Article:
Post by dbfletcher » Mon Jul 22, 2019 6:02 pm

I do fully intend to grind my own HSS tooling... but i figured insert tooling would take at least one variable out of the equation right from the get go. I've watched enough YouTube on grinding HSS that I think i understand most of the concepts, but I have yet to even attempt it. At least once i get a little familiar with how the lathe operates, I figure i'll better be able to judge how poorly or well my grinding tools perform. Is is common for newbie to post pics of work asking about surface finish, chip formation, chip breaking, etc.. or is that not really encouraged.

I'm very thankful for everyone who has offered their opinions and advice... i just dont want to wear out my welcome too quickly. I will certainly make time to check out the resource library you mentioned in your post.


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Re: Newbie - Buying first metal lathe

Post by mihit » Mon Jul 22, 2019 7:25 pm

I'd warrant that most people are glad to offer help, and if you do ask something that's been well covered, or too basic, you'll get told to RTFM!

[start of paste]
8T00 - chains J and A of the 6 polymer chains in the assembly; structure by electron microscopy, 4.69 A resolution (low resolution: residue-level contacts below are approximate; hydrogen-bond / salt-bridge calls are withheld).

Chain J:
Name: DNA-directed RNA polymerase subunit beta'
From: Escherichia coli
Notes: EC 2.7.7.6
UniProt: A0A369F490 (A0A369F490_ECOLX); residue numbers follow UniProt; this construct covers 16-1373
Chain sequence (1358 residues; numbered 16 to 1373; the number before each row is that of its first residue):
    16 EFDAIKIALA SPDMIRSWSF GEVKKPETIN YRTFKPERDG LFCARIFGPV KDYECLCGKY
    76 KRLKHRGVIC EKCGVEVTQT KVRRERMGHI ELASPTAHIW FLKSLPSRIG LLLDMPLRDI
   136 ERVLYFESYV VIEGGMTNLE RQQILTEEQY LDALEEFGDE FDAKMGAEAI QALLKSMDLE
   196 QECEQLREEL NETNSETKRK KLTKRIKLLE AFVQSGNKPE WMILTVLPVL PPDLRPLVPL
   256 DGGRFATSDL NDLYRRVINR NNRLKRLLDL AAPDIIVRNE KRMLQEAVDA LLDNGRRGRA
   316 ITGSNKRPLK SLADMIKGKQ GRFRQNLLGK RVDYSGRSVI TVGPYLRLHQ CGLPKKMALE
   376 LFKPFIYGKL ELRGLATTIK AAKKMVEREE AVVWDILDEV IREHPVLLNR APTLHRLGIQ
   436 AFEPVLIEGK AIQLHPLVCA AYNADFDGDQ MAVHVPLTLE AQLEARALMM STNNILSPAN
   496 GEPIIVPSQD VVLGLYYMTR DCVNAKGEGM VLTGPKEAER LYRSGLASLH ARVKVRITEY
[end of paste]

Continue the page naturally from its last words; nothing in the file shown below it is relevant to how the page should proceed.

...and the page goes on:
Lathes have been around for hundreds of years, going back to treadle lathes driven by a rope wrapped around the spindle and to a sprung tree branch. Tis an ancient art. So you have a bit of learning ahead but once you get the hang of it and can bang out the parts you need you'll be one step closer to zen. :D

I still quite enjoy peeling 10 foot long blue chips on a cut. And while I wouldn't claim that there's nothing left I don't know, I would claim I can get the maximum out of a machine. "Creative fixturing", running tools upside down from the back to cut tapers the machine otherwise cant, so many tricks to learn. But once you get your head in the game and start coming up with your own solutions for things you'll be a better human, and people will come out of the woodwork, to you with their problems. Don't forget to bill them!